Miss Polly decides to spend a few months with her wealthy spinster aunt as a traveling companion. While in India her aunt's demise leaves her alone to pursue her freedom and explore an ... See full summary »
Brenda de Banzie,
A grandmother (Edith Evans) seeks a governess for her sixteen-year-old granddaughter, Laurel (Hayley Mills), who manages to drive away every one so far by exposing their past, with a record... See full summary »
Charley Farthing is on the run. Chased by an irate husband with murder on his mind, Charley finds himself hopping on a ship, chased by authorities on a politically turmoiled island and ... See full summary »
Seventeen year old Brydie White is emotionally stunted due to an accidental shooting death with which she was involved when she was an adolescent, the incident which she doesn't remember. Mrs. White, a widow, recluse and alcoholic, still treats her daughter like a child, although she pays her daughter little attention. However, Brydie is physically becoming a young woman. Always fascinated by death, Brydie's new pastime is to bury any dead animal in the local church graveyard. She has convinced all the young children of her small English rural town to do the same, the animal plots complete with grave markers. These animal burials are the last straw for many of the townsfolk, who see Brydie as a menace and bad influence who should be locked away. The vicar, Reverend Phillip Moss, although as perturbed by the animal graves as anyone, does understand Brydie's position more than anyone in the town and wants to do what is best for her. When it looks that Brydie is in some real danger, ...Written by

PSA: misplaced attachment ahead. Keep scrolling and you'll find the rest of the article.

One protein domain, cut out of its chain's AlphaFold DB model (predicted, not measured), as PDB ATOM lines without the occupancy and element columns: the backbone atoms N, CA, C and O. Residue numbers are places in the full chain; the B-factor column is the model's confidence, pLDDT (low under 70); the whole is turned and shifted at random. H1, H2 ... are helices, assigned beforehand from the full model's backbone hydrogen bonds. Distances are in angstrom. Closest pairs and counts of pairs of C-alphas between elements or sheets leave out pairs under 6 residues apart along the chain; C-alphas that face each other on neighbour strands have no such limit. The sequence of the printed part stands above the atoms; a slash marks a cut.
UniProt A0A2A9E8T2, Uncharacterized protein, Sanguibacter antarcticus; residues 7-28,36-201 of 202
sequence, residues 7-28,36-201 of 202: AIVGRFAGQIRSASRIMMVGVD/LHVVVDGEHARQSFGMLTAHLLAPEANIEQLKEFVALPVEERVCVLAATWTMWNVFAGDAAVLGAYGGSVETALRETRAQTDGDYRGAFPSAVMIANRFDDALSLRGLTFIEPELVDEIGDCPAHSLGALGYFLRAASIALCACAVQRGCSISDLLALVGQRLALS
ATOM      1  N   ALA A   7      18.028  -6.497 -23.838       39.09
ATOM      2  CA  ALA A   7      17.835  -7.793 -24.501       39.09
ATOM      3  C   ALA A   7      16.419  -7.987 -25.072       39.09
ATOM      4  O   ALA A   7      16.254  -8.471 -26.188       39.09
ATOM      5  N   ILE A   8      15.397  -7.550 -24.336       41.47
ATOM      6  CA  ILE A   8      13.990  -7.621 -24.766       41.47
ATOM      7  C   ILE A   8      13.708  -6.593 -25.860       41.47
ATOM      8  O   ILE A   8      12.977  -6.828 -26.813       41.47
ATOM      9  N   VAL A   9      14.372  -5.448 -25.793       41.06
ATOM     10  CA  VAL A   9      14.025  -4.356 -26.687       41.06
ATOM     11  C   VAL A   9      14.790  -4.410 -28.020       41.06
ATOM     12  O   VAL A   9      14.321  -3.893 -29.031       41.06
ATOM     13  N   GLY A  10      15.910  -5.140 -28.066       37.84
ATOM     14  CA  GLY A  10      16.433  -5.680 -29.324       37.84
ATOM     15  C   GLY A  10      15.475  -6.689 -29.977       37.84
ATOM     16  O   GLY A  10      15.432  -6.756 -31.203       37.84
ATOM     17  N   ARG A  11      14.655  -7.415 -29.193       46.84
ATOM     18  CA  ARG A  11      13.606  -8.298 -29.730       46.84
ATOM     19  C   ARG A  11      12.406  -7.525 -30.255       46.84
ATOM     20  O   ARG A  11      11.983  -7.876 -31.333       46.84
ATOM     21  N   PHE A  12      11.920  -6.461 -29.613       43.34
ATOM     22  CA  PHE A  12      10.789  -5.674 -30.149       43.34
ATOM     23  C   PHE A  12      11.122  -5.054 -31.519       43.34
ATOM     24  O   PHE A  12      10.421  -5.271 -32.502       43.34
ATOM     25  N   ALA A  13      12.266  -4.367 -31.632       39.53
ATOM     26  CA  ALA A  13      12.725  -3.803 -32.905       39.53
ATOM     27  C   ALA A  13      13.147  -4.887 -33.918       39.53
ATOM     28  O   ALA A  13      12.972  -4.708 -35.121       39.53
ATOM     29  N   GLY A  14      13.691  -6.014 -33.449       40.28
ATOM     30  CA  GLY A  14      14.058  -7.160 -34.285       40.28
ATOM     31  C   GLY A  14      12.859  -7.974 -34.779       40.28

This film was made under the working title, "Bats With Baby Faces", but John Mills was persuaded to change it on the grounds that people might think it was a Hammer horror movie about vampires. Many critics noted that the new title would simply be incomprehensible to the casual movie-goer, although it is approximately explained during the film. See more »
The version sold to cable television by the Samuel Goldwyn Company omits the opening theme song sung by Hayley Mills, replacing it with the background score, this despite a song credit in the opening scroll. See more »
An emotionally backward girl falls for a local gypsy. Coming-of-age film relies on setting (1960s British countryside) and strong character development for charm. Sure direction steers away from sappiness and holds interest despite the thin plot. A fine companion to "Railway Children". (Rating: A-minus)
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